HERMITAGE, Pa. (WKBN) – Students at Hickory High School had the opportunity to learn about the dangers of distracted driving through a driving simulator and a sad true story on Friday.
“Sometimes people think they’re the masters of multi-tasking but when you’re driving, that isn’t the time to be doing that,” said Jill Harry, with PennDOT.
Penalties for texting while driving went up in Pennsylvania earlier this year. It took a tragedy to create them.
Michelle Gallatin shared a real-life story with the teenagers. Her father, Daniel, was on a motorcycle four years ago when it was hit from behind by a driver who was texting.
“It gave me chills. I can’t even imagine what she was going through. Makes me not want to do it at all,” said senior Colton Moretti.
The person who caused Daniel’s death only spent 60 days in jail.
“This was my dad. It happened in front of our house five months before my wedding, so I didn’t have a dad to walk me down the aisle,” Gallatin said. “So no punishment, to me, is going to be stiff enough, but we are happy with how this turned out.”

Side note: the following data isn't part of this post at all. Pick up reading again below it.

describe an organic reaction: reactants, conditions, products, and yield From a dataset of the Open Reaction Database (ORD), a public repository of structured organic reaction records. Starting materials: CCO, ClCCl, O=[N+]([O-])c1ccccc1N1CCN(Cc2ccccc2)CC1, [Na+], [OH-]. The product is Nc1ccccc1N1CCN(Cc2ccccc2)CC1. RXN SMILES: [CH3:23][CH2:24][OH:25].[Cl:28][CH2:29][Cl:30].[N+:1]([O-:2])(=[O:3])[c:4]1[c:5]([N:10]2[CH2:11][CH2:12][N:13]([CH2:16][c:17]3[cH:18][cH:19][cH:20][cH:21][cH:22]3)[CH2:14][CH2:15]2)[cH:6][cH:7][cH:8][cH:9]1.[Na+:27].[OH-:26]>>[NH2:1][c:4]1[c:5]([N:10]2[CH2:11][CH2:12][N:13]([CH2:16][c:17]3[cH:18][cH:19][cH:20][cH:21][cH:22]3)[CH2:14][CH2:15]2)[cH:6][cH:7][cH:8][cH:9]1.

She worked with a state lawmaker to change Pennsylvania’s law and create harsher penalties. Daniel’s Law went into effect in January. It can add five years of jail time to a driver who causes a fatal crash and two years for a serious injury.
Gallatin said the law is in accordance with how DUI laws are set.
“You better believe we’re going to research into your phone and we’re going to find out if you were texting while operating,” said Hermitage Police Chief Eric Jewell.
There are so many things that can take a driver’s attention away from the road — a text, tweet, email, voicemail, even Snapchat. Ending those distractions could make for fewer families experiencing heartache.
“If it saves one life, if it makes one person put their phone down and prevents an accident, prevents a death, prevents someone from crashing…that’s what we’re aiming for,” Gallatin said.
Pennsylvania had 66 deaths from 14,000 distracted driving crashes in the latest yearly crash totals. There were over 3,000 deaths nationwide and another 421,000 people hurt.